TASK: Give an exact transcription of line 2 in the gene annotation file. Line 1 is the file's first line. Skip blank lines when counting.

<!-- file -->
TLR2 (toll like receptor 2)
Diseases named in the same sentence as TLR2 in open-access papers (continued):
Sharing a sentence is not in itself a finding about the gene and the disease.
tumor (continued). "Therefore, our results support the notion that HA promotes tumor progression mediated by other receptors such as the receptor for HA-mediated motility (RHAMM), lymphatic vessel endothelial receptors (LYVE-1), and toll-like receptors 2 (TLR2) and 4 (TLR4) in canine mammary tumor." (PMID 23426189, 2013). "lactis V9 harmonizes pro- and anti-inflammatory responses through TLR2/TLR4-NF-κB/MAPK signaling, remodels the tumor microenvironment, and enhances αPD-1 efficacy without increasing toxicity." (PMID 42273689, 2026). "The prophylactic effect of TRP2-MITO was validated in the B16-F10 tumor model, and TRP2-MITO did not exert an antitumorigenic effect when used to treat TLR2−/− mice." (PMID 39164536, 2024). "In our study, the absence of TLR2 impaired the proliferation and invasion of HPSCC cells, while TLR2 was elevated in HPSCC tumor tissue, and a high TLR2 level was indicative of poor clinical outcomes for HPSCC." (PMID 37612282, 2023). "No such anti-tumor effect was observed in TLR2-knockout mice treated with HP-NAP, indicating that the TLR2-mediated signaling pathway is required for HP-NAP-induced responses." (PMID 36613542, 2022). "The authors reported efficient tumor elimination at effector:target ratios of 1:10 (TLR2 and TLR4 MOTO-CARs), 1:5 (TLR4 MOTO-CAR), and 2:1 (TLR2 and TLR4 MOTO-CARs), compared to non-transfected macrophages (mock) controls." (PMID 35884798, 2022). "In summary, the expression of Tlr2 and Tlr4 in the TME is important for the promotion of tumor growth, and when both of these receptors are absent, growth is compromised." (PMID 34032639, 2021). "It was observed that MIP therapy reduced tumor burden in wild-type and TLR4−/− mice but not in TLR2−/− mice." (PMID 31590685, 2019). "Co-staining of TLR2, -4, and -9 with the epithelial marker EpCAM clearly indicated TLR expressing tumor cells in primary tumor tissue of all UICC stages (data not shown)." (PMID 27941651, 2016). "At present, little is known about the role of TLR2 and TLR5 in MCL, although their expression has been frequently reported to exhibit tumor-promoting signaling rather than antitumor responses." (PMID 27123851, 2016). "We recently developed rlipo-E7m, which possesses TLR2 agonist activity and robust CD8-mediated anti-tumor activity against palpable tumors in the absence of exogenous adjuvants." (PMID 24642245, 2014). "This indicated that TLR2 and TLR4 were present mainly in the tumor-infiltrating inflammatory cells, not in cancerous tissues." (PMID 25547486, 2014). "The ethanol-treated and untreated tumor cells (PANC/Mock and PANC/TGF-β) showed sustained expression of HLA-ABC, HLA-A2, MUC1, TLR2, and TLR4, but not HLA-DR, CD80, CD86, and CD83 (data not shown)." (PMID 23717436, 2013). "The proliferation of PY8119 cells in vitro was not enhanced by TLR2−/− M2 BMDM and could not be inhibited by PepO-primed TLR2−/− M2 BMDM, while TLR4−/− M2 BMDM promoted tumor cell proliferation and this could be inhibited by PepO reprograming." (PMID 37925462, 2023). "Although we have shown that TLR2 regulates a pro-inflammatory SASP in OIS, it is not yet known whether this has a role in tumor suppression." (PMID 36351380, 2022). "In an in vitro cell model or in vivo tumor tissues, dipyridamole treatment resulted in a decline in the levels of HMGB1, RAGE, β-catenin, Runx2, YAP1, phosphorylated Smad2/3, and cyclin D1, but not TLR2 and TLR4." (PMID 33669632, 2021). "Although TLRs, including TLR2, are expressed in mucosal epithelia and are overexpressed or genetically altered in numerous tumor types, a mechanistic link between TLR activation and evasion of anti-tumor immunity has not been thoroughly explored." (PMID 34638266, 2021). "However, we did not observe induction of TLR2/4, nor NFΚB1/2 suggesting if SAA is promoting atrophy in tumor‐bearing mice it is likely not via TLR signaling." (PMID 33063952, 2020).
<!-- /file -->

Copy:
Diseases named in the same sentence as TLR2 in open-access papers (continued):